Happy Earth Day! It's hard to believe that Earth Day is coming up! This year is flying by! Today's post is about the history of Earth Day. Like so many of you, this month at Modern Kids Design, we’re celebrating Earth Month. It’s a special Earth Month this year as it’s the 47th Anniversary of the first Earth Day! While the first Earth Day was 47 years ago, the impact is still being felt today, and Earth Day will continue to impact our lives and our children’s lives in the future. In this post, we provide an overview for those who want a recap of its history and how we got here so to speak. We’re also taking a fresh look at Earth Day to see how some of the events that unfolded 47 years ago have shaped the course of how we view our responsibility towards the environment today.
Earth Day has a special meaning for us at Modern Kids Design. Many of the nonprofits in our Shop + Give program are fulfilling the promise of the first Earth Day, and each time you take a small step such as turning off the faucet to brush your teeth, you’re part of the dream, too. Let’s take a look to see where it all started.
Earth Day – Back in the Day
With the Peace and Love movement of the 1960’s, the baby boomer generation was making greater connections to themselves, new cultures, and to the environment. People were beginning to question the ideas their parents handed to them – certainly that hasn’t changed since Earth Day.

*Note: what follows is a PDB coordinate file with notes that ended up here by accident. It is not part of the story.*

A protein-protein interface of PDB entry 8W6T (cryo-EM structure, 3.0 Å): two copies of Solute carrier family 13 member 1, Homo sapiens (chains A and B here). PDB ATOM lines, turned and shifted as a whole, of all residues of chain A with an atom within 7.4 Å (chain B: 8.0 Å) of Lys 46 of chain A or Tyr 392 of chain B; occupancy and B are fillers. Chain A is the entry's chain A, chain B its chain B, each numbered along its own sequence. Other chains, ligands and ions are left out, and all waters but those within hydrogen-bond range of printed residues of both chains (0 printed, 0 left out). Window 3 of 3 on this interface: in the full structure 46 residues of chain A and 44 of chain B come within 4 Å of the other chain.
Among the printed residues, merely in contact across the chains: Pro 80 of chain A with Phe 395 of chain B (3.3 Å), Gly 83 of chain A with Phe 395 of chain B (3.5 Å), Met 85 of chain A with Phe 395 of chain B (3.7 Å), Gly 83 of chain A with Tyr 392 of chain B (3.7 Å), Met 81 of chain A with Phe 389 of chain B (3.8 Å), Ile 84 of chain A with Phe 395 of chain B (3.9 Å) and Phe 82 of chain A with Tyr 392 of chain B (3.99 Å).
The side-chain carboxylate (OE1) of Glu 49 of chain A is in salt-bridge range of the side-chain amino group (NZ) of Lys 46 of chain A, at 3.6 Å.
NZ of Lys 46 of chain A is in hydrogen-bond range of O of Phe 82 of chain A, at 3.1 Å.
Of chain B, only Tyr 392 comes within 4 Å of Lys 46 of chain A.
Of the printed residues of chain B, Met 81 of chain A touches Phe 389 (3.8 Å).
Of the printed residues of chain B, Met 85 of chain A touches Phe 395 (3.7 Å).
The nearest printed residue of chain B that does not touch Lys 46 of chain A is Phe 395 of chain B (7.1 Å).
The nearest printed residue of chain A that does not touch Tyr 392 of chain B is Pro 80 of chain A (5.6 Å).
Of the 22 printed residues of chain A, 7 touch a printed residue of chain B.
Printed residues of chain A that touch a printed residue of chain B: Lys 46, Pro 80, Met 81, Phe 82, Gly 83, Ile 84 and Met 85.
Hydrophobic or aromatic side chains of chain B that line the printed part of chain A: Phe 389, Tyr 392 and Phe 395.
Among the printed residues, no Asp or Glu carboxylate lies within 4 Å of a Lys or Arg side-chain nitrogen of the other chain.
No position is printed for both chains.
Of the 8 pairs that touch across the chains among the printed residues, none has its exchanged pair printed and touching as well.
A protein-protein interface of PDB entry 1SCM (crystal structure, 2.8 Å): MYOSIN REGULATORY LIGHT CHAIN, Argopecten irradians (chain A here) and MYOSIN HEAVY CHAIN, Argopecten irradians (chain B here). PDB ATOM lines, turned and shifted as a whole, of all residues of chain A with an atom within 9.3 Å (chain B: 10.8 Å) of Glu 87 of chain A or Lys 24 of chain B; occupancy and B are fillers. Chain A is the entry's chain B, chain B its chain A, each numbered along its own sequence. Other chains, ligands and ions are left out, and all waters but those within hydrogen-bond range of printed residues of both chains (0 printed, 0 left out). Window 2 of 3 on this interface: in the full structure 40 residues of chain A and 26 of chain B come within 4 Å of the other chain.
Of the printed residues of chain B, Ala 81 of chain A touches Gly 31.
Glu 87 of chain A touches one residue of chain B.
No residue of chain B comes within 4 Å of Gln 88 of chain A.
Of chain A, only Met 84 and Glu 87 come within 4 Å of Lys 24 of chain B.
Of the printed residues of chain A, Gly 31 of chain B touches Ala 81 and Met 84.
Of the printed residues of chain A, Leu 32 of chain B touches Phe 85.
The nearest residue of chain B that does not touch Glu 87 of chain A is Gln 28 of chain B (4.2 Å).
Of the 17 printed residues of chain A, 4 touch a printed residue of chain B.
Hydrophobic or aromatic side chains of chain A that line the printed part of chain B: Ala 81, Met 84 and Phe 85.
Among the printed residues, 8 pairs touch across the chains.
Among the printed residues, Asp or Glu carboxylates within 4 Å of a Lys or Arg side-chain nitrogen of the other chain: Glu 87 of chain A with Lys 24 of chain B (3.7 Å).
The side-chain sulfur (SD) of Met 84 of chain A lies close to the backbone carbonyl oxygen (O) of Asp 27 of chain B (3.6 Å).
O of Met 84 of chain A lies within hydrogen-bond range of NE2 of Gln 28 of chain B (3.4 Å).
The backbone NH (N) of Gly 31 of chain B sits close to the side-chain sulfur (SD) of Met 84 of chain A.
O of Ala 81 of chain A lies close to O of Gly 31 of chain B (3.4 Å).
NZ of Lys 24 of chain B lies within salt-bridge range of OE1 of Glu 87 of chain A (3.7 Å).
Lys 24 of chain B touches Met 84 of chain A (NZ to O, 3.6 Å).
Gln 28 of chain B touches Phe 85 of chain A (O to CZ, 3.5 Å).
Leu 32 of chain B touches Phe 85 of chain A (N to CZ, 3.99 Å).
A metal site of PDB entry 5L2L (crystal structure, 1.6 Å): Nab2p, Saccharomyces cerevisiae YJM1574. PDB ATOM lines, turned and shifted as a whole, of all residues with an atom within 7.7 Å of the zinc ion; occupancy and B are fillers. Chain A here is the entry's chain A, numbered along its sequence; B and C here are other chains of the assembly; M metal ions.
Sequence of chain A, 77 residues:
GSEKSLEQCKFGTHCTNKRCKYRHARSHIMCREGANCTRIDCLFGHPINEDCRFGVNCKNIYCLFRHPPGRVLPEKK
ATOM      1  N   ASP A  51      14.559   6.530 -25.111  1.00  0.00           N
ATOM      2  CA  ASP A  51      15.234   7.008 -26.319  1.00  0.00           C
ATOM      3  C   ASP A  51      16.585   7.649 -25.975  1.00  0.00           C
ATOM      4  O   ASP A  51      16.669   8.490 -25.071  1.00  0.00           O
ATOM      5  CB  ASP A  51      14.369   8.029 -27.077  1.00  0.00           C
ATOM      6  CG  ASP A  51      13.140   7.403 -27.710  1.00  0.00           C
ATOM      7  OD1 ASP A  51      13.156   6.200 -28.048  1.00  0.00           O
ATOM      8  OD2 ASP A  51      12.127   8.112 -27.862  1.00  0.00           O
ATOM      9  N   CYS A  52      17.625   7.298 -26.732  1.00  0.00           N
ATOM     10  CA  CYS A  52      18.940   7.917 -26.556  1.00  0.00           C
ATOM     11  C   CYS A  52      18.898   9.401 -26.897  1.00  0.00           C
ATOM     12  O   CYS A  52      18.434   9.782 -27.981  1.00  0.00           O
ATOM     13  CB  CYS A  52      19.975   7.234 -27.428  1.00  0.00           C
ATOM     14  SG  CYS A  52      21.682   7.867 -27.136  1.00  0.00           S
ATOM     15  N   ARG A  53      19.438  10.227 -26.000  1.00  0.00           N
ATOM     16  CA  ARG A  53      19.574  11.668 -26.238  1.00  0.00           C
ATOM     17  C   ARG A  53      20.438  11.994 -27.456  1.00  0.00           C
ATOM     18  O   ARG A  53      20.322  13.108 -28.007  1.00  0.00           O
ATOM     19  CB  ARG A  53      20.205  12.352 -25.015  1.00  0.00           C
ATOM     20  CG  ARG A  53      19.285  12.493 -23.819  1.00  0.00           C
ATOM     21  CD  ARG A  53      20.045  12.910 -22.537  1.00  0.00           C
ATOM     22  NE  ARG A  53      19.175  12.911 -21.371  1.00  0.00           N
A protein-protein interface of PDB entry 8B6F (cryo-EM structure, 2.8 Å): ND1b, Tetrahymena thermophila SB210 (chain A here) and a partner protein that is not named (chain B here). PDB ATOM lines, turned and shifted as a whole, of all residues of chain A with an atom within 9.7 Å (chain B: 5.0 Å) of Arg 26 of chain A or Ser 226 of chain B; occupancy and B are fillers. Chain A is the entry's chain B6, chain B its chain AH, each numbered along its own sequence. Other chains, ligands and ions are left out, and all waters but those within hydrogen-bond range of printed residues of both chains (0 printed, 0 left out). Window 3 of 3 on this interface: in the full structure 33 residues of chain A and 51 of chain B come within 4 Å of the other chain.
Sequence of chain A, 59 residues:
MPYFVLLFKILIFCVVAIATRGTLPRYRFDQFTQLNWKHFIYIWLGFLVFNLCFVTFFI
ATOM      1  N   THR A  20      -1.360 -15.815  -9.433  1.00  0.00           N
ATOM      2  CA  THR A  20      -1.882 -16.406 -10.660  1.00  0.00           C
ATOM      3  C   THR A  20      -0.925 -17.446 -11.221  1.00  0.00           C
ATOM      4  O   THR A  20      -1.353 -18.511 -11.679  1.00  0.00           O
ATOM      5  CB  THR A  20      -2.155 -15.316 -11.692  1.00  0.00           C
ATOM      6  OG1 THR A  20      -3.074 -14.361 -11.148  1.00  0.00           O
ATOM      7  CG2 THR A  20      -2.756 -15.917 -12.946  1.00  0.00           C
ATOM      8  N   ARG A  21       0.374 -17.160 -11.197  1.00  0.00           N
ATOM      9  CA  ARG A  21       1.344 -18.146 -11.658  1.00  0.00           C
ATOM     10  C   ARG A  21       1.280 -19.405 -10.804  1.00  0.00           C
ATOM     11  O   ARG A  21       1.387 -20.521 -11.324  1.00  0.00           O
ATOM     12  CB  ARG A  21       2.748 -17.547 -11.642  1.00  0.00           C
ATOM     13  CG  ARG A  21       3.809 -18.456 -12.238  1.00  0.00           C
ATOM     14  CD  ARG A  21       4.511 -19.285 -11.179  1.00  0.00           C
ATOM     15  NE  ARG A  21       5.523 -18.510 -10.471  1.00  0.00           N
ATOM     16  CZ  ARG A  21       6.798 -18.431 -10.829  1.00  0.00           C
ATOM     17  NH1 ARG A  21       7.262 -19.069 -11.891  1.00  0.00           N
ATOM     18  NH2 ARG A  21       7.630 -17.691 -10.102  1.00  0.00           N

One of the ideas that baby boomers questioned was how we lead our modern lives and the impact it has on the environment. It was a global awakening to the negative consequences of the industrial revolution and mass production. People had more goods and services than ever, but it was increasingly obvious that modern life, left unchecked, was putting a strain on the Earth.
Here in the United States, anti-war protests included many who would play a part in the burgeoning environmental movement. Baby boomers across the country, and in California in particular, became more vocal about the change they wanted to see in the world. Some of this change included better care for the natural resources that we all rely on.
An oil spill in Santa Barbara, California, spurred US Senator Gaylord Nelson to champion the idea of a day to focus on the environment. Global groups were also advocating for a day to celebrate the Earth, including UNESCO who considered a similar proposal by activist John McConnell.